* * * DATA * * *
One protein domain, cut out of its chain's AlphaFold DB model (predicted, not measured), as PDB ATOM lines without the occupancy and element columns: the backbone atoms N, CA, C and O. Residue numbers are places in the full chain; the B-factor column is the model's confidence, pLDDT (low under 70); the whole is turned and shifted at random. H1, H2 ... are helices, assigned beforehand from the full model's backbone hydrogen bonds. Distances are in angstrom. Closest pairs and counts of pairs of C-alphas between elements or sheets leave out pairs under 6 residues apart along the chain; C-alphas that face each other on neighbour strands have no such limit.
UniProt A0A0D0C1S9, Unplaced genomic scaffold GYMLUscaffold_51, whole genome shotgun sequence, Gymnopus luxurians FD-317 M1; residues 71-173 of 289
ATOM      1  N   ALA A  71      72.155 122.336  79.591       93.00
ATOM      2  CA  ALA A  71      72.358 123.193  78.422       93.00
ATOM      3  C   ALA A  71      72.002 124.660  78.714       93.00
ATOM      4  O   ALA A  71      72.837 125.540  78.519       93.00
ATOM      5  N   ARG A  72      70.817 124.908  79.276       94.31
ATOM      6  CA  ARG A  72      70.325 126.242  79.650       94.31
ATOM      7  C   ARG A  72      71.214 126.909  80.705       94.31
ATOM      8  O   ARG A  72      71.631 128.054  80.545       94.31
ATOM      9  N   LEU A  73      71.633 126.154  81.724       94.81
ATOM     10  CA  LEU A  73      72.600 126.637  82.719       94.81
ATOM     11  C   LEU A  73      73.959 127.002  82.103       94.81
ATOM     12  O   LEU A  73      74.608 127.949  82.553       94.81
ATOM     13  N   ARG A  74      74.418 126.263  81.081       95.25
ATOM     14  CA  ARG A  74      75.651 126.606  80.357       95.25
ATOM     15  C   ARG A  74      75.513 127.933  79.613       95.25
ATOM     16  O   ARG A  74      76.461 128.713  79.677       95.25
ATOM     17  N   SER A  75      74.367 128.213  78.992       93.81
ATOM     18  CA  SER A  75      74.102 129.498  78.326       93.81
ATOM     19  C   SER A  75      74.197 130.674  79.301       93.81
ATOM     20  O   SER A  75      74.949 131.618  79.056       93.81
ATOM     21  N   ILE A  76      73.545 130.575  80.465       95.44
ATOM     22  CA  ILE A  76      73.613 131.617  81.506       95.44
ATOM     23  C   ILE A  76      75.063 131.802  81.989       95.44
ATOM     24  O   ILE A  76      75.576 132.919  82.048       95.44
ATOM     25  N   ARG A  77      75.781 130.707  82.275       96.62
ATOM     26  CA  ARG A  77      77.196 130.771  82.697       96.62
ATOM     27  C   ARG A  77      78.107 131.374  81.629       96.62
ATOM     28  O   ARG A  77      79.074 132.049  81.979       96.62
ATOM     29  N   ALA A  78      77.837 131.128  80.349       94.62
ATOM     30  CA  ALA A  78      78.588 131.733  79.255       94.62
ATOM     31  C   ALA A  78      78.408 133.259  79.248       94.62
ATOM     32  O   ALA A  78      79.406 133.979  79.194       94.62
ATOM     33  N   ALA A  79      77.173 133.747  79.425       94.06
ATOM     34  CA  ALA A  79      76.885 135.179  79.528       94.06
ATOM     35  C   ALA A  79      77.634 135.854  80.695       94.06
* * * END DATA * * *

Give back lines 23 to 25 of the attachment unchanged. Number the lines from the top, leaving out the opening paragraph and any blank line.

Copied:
ATOM     22  CA  ILE A  76      73.613 131.617  81.506       95.44
ATOM     23  C   ILE A  76      75.063 131.802  81.989       95.44
ATOM     24  O   ILE A  76      75.576 132.919  82.048       95.44